Chrysler Crisis! Is the Famed Skyscraper Only Getting $100M Bids?! [Updated]
RFR and Signa Holding had the winning bid of $150 million
When news hit that the Chrysler Building was on the market, market observers speculated that it would get as much as $800 million.
It looks like they’re off by a measly $650 million.
Since the iconic skyscraper at 405 Lexington Avenue went on the market back in January, bids have been trickling in below $90 million with “a high of $110 million,” as of last week, according to multiple sources.
After Commercial Observer reported this, The Wall Street Journal reported that RFR Realty is the winning bidder with a bid of $150 million. Signa Holding GmbH—Austria’s largest privately-owned real estate company—is partnering with RFR in the acquisition, as first reported by Reuters .
Bidders that CO contacted immediately after the news broke Friday afternoon said the sale price was “surprisingly high.”
The low sale price comes as a huge shock, given that the building is one of Gotham’s most treasured landmarks and the fact that its previous owner, Tishman Speyer, sold a 90 percent stake in the building to the Abu Dhabi Investment Council (ADIC) for $800 million—at the height of the market in 2008—and retained the remaining 10 percent ownership stake, as CO previously reported.
One individual CO spoke to said that the ADIC is “losing a fortune” on the sale.
One of the Chrysler’s many complicating factors is the building sits on ground that’s owned by Cooper Union, which makes a tidy $32 million per year off the property in rent income and serves as the school’s central moneymaker. And the rent will only grow in the future, thanks to the terms of the lease agreement, which is locked into place until 2049 and will get as high as $55 million per year.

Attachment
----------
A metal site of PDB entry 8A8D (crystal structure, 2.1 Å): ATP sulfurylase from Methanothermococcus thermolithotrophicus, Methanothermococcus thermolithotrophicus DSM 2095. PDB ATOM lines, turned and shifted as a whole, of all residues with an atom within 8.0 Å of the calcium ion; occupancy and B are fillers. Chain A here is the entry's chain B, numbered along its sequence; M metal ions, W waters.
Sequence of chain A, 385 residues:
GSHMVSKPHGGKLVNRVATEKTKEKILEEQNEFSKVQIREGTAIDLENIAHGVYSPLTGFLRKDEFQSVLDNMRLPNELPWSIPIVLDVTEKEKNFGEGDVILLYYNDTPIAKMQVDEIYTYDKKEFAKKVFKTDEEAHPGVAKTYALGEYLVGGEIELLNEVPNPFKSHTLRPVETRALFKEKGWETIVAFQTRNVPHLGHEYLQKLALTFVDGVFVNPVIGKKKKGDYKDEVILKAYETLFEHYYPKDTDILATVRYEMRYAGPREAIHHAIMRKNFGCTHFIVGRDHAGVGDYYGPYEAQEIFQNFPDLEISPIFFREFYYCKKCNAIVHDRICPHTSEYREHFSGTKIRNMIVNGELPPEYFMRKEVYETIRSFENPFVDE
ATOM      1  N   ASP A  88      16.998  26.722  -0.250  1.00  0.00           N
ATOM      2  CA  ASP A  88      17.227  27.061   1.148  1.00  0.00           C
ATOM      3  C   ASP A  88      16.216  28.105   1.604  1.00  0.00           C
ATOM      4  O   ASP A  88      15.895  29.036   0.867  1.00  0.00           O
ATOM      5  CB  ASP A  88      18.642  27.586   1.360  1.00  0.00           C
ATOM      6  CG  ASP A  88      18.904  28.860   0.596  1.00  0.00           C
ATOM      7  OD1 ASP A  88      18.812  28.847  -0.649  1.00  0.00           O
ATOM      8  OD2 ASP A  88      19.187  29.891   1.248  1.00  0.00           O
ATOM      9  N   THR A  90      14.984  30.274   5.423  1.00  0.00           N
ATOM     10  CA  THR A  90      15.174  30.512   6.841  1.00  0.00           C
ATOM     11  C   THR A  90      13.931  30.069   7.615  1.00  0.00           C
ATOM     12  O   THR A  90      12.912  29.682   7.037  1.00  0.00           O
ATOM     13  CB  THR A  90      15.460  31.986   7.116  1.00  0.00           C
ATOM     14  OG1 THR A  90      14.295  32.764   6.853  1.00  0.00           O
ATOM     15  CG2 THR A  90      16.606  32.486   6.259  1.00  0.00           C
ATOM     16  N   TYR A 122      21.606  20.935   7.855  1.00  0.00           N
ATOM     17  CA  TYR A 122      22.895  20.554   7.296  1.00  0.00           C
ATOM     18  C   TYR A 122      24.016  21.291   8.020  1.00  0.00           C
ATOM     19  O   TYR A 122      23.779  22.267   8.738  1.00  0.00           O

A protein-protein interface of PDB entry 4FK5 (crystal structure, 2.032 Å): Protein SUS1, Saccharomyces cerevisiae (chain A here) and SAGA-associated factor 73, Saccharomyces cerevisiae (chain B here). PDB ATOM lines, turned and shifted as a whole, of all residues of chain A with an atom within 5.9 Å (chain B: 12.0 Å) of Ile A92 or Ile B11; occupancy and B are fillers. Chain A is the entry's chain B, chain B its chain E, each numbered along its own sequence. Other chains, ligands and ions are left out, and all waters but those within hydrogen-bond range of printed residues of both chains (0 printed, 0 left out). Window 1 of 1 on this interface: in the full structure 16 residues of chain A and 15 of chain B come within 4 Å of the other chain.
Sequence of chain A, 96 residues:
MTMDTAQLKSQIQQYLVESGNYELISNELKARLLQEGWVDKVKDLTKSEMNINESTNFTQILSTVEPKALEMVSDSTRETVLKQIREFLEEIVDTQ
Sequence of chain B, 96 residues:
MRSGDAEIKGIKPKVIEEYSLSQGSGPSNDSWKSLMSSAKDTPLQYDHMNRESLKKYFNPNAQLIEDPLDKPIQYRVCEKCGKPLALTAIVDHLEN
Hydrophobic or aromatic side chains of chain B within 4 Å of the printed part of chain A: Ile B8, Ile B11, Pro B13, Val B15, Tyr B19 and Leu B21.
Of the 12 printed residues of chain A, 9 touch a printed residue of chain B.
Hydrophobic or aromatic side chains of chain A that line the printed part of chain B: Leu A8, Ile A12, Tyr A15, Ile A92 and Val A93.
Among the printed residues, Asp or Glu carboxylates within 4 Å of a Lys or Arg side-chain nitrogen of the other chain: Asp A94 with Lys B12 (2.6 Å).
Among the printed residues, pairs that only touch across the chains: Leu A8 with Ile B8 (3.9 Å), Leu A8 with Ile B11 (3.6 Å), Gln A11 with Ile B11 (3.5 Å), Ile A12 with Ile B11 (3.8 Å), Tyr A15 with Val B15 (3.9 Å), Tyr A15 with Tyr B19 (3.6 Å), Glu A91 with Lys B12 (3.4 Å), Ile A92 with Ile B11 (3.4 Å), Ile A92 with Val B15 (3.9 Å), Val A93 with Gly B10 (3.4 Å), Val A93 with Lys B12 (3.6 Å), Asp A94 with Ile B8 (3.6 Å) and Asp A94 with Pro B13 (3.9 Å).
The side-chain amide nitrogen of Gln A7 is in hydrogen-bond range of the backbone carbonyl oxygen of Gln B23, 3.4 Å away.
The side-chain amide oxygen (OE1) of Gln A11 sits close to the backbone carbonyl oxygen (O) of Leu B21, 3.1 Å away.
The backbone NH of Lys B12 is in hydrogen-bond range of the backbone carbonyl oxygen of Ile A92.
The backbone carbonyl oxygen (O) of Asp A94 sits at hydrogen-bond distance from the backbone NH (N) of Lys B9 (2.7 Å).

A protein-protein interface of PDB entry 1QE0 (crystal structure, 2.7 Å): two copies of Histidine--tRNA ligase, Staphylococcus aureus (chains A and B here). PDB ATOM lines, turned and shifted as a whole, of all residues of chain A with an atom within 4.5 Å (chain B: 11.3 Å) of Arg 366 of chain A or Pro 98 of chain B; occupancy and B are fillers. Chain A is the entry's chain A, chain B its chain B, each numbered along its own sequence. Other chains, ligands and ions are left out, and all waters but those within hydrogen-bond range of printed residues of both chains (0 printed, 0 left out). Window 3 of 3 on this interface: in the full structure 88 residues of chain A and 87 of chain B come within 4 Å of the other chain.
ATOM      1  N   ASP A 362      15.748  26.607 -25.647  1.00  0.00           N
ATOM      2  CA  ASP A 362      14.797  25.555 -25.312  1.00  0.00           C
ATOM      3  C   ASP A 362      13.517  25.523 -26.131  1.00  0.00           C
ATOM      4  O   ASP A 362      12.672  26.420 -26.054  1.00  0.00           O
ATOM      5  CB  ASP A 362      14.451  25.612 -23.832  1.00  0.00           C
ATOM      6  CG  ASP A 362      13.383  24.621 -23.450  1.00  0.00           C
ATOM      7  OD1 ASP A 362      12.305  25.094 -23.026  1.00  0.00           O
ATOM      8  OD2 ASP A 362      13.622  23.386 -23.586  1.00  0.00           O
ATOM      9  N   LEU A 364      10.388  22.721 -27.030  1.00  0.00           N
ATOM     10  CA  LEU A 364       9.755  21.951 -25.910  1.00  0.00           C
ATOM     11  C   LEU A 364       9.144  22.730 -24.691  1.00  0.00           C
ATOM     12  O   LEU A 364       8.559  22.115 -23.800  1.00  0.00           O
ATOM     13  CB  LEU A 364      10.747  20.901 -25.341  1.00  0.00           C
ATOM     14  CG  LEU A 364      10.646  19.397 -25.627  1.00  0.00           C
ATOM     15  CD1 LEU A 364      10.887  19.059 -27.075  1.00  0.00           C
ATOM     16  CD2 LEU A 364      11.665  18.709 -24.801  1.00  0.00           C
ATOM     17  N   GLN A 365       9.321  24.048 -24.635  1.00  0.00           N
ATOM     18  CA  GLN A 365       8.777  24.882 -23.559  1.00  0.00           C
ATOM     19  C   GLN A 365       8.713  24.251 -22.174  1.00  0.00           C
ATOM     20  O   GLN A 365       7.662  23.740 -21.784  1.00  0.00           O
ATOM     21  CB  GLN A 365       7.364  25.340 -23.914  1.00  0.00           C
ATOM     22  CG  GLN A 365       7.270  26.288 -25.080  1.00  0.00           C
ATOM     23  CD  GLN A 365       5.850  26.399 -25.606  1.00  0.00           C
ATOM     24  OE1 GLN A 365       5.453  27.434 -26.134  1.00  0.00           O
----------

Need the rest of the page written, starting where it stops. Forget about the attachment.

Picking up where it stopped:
“The ground lease is taking the economics out of the building,” said one source familiar with the bidding..
Funnily enough, the ground lease problem isn’t entirely dissimilar to what RFR’s Aby Rosen faced at Lever House at 390 Park Avenue. As one source said: “It’s another case of the ground rents crushing these buildings. The net operating income is too low [to] support the ground rent.”
In the Lever House case, Rosen had to negotiate an acquisition of the ground with its owner and also buy controlling CMBS bonds in order to purchase the asset at fair market value. Rosen stopped the foreclosure on the asset as a result.
But as for the Chrysler building, Cooper Union is very unlikely to negotiate on this cash cow—which funds the majority of its budget—sources said.
The Real Deal reported that RFR was the leading bidder along with Ashkenazy Acquisition. Sources told CO that El-Ad was also in the running and keen to pick up the trophy asset.
The building is also in need of considerable upkeep and renovation, with one source telling Commercial Observer that the new owner would need to pump around $100 million in capital into renovating it.
Prior to the sale closing, bidders had estimated the value of the office building at only $60 million and the value of the restaurant space on the ground floor, which is occupied by the Capital Grille, at $44 million.
Currently, the building is home to Creative Arts Agency, the law firm Moses & Singer and coworking firm Spaces, which signed an 111,000-square-foot lease in September 2018, but other sources said that there was a fair amount of vacancy in the building.
With reporting by Chava Gourarie.
Update: This story was updated to include that RFR and Ashkenazy Acquisition were among the bidders and that a partnership between RFR and Signa was the winner.